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Workshop: the A, B, C's of oil spill prevention | Update

In the event of an oil spill, what would be the response, what kind of preventative steps would be taken and who would be involved?

Find out answers to these questions and more in a workshop entitled, "In the Event of The Unthinkable: An Oil Spill in our Waters," Saturday, Sept. 28, at UW Friday Harbor Labs Lecture Hall.

Co-sponsored by the Northwest Straits Foundation and San Juan County Marine Resources Committee, the presentation is intended to help the average citizen better understand the world of oil-spill planning and response, who makes spill response decisions, how those decisions are made, and how to become involved as a volunteer.

Spill responders will be on-hand during the day-long workshop to talk about oil-spill contingency planning, the fate and effects of oil in the marine environment and challenges posed by the islands unique geography.

The workshop is 9 a.m. to 3 p.m.

To register: RSVP to marineresources@sanjuanco.com, or contact MRC Coordinator Marta Branch, 378-7592.

Workshop Agenda:

9:00 – 9:10: Welcome and Introductions, Robyn Du Pre, Northwest Straits Foundation

9:10 – 10:00:  Oil Spill Response in Local Waters (scripted scenario)

Narrator: Robyn du Pré; Scene: Incident Command Post

At Round Table:

  • Capt. Scott Ferguson, U.S. Coast Guard
  • Dave Byers, Department of Ecology
  • Brendan Cowan, Director, San Juan County Department of Emergency Management
  • Tribal spill response managers: Jeremy Freimund, Lummi Nation & Rochelle Lubbers, Tulalip Tribes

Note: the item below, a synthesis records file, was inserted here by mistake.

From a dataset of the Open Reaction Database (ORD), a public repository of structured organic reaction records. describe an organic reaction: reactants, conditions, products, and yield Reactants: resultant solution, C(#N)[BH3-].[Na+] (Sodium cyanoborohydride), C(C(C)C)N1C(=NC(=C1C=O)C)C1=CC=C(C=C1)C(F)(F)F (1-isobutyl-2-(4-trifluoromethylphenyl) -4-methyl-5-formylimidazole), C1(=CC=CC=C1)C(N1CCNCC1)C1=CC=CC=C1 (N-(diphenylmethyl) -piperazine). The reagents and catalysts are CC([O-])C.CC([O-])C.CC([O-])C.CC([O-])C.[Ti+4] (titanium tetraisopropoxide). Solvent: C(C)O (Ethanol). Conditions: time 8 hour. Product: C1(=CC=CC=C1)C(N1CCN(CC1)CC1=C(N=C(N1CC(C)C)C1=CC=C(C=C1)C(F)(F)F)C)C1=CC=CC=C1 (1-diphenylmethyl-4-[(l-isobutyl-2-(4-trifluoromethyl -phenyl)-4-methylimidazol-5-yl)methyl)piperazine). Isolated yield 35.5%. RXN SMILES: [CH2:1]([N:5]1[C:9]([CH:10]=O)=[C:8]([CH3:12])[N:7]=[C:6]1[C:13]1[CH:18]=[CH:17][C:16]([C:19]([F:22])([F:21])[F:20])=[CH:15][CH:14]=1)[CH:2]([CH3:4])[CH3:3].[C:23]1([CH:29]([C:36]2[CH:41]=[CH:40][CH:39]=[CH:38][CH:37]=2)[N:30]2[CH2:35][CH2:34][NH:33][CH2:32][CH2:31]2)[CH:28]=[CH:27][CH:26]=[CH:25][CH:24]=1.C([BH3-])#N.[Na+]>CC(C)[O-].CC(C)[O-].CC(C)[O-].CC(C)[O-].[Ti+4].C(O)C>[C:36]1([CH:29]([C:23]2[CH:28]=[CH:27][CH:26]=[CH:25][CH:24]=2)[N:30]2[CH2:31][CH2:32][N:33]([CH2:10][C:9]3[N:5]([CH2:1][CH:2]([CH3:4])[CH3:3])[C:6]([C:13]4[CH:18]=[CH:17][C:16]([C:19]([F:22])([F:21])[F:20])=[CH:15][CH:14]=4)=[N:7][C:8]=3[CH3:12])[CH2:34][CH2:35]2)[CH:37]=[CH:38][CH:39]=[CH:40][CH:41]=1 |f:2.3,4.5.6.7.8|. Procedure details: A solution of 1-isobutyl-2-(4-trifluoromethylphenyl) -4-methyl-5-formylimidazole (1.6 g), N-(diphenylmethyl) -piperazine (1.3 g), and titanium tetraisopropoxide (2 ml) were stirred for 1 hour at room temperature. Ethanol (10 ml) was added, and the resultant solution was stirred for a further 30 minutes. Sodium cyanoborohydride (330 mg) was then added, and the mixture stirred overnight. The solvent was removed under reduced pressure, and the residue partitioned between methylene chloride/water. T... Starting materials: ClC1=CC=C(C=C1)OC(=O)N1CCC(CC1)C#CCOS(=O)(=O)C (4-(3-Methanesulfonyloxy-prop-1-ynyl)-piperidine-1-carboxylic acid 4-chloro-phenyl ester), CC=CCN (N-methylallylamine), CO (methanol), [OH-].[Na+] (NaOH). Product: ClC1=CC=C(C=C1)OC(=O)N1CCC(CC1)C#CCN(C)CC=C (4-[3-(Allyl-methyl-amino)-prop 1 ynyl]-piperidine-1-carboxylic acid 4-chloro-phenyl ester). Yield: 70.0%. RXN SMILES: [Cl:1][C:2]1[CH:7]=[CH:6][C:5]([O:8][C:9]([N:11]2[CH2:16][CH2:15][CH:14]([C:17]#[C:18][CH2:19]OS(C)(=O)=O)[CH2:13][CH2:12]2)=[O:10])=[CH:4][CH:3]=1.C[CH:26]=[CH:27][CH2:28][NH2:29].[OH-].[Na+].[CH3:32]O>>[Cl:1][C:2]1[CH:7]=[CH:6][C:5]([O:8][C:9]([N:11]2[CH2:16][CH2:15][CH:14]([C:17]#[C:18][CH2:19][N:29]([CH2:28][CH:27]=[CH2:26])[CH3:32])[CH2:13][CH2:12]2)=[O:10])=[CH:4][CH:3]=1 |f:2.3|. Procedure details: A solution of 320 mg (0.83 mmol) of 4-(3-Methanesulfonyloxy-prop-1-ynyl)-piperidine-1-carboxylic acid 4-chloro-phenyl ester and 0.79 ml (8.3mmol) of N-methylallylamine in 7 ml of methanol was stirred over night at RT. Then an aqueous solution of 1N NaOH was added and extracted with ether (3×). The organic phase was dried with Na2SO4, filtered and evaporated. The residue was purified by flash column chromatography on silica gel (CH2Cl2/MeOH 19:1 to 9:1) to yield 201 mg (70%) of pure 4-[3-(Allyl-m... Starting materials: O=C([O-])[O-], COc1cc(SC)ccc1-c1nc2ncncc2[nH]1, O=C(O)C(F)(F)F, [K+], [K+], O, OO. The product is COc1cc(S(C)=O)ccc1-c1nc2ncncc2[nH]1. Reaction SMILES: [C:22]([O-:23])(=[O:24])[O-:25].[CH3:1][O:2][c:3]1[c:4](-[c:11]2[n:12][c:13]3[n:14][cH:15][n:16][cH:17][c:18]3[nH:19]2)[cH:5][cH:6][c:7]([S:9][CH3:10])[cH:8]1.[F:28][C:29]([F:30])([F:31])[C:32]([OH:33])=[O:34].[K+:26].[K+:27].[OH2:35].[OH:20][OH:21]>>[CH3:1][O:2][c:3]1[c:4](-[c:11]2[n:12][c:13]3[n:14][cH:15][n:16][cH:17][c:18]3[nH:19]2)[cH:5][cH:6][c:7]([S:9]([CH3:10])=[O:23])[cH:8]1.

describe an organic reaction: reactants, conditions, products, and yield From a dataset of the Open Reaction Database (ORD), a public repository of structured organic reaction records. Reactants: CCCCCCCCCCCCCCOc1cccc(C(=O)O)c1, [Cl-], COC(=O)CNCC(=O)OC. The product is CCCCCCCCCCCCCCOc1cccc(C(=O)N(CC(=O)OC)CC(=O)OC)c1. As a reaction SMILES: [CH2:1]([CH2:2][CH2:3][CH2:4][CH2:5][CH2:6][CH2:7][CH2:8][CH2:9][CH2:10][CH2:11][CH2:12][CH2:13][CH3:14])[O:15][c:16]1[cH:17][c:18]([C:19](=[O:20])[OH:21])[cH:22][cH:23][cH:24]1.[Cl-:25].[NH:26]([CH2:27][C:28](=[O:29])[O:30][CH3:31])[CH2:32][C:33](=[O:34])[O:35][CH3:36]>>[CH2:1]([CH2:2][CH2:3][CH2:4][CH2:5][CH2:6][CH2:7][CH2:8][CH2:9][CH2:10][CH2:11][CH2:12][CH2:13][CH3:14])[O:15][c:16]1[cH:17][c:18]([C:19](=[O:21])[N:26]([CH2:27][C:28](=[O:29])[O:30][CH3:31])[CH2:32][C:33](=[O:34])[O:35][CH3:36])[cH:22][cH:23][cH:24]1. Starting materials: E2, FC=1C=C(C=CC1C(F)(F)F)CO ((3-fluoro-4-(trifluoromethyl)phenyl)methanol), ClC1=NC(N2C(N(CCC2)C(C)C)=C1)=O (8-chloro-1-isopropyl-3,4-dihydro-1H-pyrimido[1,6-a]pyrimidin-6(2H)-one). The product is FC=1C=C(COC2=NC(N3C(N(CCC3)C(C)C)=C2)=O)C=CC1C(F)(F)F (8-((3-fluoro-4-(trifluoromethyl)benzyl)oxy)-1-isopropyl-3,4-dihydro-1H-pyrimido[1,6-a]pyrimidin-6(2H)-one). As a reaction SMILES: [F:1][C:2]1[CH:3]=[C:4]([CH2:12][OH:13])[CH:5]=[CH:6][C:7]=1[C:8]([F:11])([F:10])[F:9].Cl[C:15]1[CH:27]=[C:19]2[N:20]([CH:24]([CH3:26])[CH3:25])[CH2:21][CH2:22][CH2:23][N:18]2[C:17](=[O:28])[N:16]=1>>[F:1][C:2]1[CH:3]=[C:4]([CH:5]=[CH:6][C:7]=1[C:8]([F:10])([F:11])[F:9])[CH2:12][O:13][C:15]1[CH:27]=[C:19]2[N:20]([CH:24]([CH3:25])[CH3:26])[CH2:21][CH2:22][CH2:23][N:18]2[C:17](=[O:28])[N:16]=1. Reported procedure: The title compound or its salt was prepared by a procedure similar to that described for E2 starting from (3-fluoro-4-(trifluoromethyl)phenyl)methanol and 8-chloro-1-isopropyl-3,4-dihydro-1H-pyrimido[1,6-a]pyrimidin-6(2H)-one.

• Tim Johnson, Phillips Petroleum (invited).

Questions and Answers

10:00 – 10:35  Response Protocols and Planning: NW Area Contingency Plan and Incident Command Structure, Local Emergency Management Involvement:

  • Linda Pilkey-Jarvis, Dept. of Ecology
  • Brendan Cowan, San Juan County Dept. of Emergency Management

10:35-10:45    Break

10:45-11:30    Fate and Effects of Oil in the Environment

Types of oil transiting through the NW Straits, how it behaves in a spill and how it affects the environment

  • Gary Shigenaka, NOAA Scientific Support Team
  • Dave Byers, Ecology

11:30- 12:15  Recovery Techniques (IOSA, Ecology, Coast Guard, MSRC invited)

Recovery Techniques and equipment

Local geography and challenges for spill response

12:15-12:45    Lunch Break—(Please bring your own sack lunch)

12:45 – 1:30    Resources at Risk and Protection Priorities

  • Overview: Dan Doty, WDFW and Stephanie Buffum, Friends of the San Juans to overview local resources at risk
  • Break into small groups, give various scenarios and description of resources at risk and have the groups wrestle with real world decisions in weighing relative values of various environmental assets (have speakers circulating or assigned to each group to give expert advice)
  • Report back and discuss the various options available in each scenario

1:30-2:00  Information Management and Communications:

How does Incident Command communicate effectively with the public, VIPs, chains of command, political leaders at all levels?

  • Facilitated discussion with Captain Scott Ferguson

2:00-2:15        Break

2:15-2:20        Community Engagement Overview: Robyn du Pré

§  Opportunities for Community Volunteer Involvement

  • NWSF: Oiled Wildlife and HazWOPPER trainings
  • Seattle Audubon: Volunteer seabird surveys to establish baseline conditions

2:20-2:30        PIER volunteer portal: Linda Pilkey- Jarvis, Dept. of Ecology

2:30-2:45        Islands Oil Spill Association: Oiled Wildlife Trainings for San Juan County volunteers

2:45-3:00        UW Coaast Program: Volunteer beached bird surveys

3:00–3:15        Closure: Final Questions and Answers, Workshop Evaluation

 

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